Even the smallest amount of time to ourselves can seem like too much time because we are overly used to rushing. Given some space, anxiety creeps in- sometimes just to tell us we’re not hustling along fast enough. Other times, our stillness can lead to feeling genuinely scared out of our minds with worry about the forthcoming diagnosis, the child’s behavior in school, the aftermath of the latest earthquake, the on-going pandemic, climate change for goodness’ sake! Give your brain some quiet space, and watch what filters in.

In a classroom, where children must be still and quiet, to learn, energy trembles out of fingers and brains struggle to focus on the one necessary thing. I’ve seen this to be true in offices, in meetings, at church, and as mentioned earlier, at my breakfast table. We find movement compulsory. Brains and bodies ought to be engaged with something at all times. Yet, the thing I have come to enjoy about fidgets is that even though they involve tapping, spinning, or molding, they actually help us slow down, focus, and become more still.


I went to church this past Sunday to find that our Care Ministry Director had planned a special coffee-time craft to bless our anxious hearts. She had put together many small packets, stuffed with materials to make Contemplative Keychains: one long cord, ten pony beads, and one key ring. Following the directions on the included card, we could each make ourselves a simple, sweet keychain that, in times of waiting, anxiety, and stress, we can slide the beads back and forth along the cord, breathe, and pray. It is a tactile reminder of God’s presence.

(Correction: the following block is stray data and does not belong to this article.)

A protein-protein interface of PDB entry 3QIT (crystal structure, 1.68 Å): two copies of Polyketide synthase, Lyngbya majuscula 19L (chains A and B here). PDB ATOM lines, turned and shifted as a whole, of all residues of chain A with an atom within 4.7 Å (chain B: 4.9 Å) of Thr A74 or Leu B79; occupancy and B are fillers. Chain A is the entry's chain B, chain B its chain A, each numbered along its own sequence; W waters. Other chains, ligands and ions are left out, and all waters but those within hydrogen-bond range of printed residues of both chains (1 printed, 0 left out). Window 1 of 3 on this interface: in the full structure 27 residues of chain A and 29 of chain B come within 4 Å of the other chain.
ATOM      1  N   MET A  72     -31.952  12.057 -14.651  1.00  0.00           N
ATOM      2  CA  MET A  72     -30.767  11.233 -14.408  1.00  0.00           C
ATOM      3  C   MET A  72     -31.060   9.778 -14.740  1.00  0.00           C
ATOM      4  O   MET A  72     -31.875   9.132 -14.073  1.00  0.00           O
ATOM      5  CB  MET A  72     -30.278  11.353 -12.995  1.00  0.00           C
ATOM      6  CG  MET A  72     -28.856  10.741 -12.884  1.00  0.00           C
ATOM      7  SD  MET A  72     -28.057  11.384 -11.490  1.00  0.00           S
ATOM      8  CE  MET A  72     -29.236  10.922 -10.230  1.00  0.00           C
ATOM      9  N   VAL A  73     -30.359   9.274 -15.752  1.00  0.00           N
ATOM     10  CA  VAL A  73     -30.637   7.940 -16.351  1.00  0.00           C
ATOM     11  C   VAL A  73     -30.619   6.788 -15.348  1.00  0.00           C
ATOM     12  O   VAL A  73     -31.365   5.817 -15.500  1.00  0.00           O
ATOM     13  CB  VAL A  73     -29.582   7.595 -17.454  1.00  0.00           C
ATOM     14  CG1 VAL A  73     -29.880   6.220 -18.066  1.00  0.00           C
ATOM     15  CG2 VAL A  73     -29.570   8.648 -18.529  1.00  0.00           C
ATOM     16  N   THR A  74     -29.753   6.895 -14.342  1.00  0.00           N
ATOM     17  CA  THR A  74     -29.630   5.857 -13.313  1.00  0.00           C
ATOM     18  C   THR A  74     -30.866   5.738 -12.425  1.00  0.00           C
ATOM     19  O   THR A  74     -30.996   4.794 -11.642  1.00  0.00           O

Hooked onto one’s set of keys, stashed in the pocket of your coat, or hung from a child’s backpack as they start the school year, this new “fidget” pairs beautifully with a Breath Prayer. A Breath Prayer can be inhaled on one part, exhaled on another part. They are typically very, very short. It isn’t about words, after all. It is about experiencing God’s presence. With my contemplative keychain, as I wait in the car for my kids, or wait to get my teeth cleaned, or sit in the pew before church, I can slide one bead along the cord for each word that I pray, quietly breathing and focusing my attention on God, present with me.

There are many Breath Prayers, and often, they can arise directly from the longing heart of the one who prays. But, the first Breath Prayer that I learned, also called the Jesus Prayer, arises from the words of a blind man calling out to Jesus to be healed:

“Lord Jesus Christ, Son of God, have mercy on me!”

Other short, scriptural Breath Prayers can include:
“My help comes from the Lord, maker of heaven and earth.”
“When I am afraid, I will trust you.”
“Come, Lord Jesus.”

Again, sliding the beads back and forth, word by word, allows God’s presence to seep into our quiet, waiting moments. To be sure, our prayer could just as easily be:
“Help me, help me, help me.”